The lawmaker, State Senator Karen Johnson, has sponsored a bill, which the Arizona Senate Judiciary Committee approved last week, that would allow people with a concealed-weapons permit - limited to those 21 and older here - to carry their firearms at public colleges and universities. Concealed weapons are generally not permitted at most public establishments, including colleges.
New Yorkers may not jump off the Empire State Building, even with a parachute, an appelate court in Manhattan has ruled.

East and West: Seeing the world through different lenses
Western culture, they have found, conditions people to think of themselves as highly independent entities. And when looking at scenes, Westerners tend to focus on central objects more than on their surroundings.
In contrast, East Asian cultures stress interdependence. When Easterners take in a scene, they tend to focus more on the context as well as the object: the whole block, say, rather than the BMW parked in the foreground.
To use a camera analogy, "the Americans are more zoom and the East Asians are more panoramic," said Dr. Denise Park of the Center for Brain Health at the University of Texas in Dallas. "The Easterner probably sees more, and the Westerner probably sees less, but in more detail."

Cathay Pacific, Hong Kong's international carrier, said Wednesday that it had posted a 71.8 percent increase in profit in 2007, taking advantage of booming growth in Asia and defying the impact of historically high oil prices.
Driving the good times of the airline industry has been a leap in passenger volumes, in particular business travelers, as Asian economies enjoyed robust economic growth.
"This is an impressive result and it was principally driven by consistently high passenger demand throughout the year," Cathay Pacific's chairman, Christopher Pratt, said at a news conference. "Demand from business and first-class passengers was particularly strong," he added.
Japan could become the home of a new team in rugby's Super 14 competition, the head of the Australian Rugby Union said Wednesday.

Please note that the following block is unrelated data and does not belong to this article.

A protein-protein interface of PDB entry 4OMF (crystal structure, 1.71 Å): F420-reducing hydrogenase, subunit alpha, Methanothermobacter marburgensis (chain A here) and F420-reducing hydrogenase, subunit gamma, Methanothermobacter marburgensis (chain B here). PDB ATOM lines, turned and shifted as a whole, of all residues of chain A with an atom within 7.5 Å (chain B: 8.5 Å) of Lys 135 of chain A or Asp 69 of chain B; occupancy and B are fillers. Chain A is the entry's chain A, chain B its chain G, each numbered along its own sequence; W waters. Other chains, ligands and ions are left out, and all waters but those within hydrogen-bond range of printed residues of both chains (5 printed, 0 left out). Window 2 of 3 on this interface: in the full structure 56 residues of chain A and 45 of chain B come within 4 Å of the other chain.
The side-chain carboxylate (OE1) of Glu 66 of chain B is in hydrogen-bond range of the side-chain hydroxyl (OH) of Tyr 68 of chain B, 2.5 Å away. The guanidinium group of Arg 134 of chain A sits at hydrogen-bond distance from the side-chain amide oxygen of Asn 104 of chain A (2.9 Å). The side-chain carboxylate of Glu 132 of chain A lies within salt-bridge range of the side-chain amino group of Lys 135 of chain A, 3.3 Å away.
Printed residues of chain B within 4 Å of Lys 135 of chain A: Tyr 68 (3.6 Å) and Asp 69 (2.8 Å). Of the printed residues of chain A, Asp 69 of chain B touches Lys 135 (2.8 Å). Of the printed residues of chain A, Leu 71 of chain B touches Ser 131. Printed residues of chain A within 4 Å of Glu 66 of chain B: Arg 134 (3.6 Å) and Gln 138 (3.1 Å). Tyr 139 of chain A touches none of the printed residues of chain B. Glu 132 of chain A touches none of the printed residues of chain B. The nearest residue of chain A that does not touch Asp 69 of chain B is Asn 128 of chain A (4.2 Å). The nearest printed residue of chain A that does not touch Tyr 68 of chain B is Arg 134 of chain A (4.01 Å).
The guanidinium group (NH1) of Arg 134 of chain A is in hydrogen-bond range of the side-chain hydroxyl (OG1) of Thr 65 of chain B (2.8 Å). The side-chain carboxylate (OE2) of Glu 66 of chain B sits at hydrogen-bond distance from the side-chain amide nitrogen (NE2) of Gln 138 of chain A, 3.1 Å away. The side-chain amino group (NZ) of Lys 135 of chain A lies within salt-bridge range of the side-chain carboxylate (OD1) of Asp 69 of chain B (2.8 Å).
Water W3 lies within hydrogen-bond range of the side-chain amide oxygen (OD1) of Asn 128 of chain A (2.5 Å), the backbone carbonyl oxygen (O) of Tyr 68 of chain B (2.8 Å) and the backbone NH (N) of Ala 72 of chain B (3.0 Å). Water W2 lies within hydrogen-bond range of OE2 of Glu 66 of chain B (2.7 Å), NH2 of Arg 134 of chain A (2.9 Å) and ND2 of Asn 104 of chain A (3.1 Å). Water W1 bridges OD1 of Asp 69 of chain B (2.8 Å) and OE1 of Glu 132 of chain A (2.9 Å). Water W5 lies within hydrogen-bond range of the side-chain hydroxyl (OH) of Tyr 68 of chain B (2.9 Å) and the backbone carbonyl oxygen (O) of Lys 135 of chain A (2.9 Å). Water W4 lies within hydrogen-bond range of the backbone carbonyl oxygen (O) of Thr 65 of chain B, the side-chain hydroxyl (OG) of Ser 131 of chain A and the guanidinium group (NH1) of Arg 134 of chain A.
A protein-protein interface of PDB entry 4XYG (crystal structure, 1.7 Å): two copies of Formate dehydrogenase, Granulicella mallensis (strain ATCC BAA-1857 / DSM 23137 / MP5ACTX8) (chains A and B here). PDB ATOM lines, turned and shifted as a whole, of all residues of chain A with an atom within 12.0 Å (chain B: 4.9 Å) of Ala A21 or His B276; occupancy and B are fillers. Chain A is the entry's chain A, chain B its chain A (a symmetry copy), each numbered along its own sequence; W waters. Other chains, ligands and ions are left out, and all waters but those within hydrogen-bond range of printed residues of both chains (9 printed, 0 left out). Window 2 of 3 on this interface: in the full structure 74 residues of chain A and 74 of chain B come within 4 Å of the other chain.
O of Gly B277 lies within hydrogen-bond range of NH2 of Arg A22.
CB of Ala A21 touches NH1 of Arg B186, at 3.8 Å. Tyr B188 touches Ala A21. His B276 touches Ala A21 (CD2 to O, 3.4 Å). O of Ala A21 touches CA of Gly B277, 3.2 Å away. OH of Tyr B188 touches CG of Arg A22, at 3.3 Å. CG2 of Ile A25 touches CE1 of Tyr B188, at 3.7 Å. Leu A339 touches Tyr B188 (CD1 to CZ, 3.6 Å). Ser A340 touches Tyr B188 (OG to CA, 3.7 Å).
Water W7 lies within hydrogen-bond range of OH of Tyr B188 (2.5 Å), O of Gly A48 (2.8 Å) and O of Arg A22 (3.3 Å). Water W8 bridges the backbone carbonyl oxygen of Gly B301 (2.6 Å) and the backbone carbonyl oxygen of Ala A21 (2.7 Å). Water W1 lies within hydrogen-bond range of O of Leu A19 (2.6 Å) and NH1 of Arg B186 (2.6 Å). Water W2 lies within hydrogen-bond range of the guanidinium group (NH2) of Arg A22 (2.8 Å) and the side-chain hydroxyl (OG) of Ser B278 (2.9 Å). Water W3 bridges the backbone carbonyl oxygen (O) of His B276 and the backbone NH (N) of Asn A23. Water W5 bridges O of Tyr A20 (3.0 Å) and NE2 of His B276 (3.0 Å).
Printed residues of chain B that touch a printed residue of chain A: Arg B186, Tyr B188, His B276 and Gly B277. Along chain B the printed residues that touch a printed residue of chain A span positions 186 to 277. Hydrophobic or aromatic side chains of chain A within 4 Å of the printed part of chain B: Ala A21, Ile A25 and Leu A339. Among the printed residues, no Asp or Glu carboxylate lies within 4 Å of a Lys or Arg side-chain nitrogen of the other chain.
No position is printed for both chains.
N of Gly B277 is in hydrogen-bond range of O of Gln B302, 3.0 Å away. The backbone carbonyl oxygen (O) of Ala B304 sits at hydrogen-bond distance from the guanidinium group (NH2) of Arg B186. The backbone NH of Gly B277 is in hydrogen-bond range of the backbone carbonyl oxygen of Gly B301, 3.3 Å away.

CNN back in the game with U.S. presidential race
After a long malaise, CNN is finally getting its swagger back. In the past four years CNN, which includes not just the flagship American network but also Headline News, CNN International and, has seen its profit double.
For a time, CNN tried to be more like Fox, with talk-format shows like "Connie Chung Tonight," which Walton dropped. CNN also caused a stir when it hired Paula Zahn from Fox and promoted her as "just a little sexy." Even now, a vestige of Fox's effect can be seen in "Lou Dobbs Tonight" on CNN. Dobbs has been criticized for injecting a large dose of opinion into his reports.
"Journalism is key to what we do," Walton said. "Fox is doing something different."

The minimum wage in Britain will rise 3.8 percent to £5.73, or $11.34, an hour starting in October, Prime Minister Gordon Brown said.
International Personal Finance, a British provider of unsecured cash loans, rose the most since the company started trading on the London exchange in July after reporting a 41 percent profit gain in 2007.
The company climbed 14 percent in London, increasing its gain this year to 20 percent. Net income advanced to £32.5 million on "strong lending volume" and improved loan quality, it said.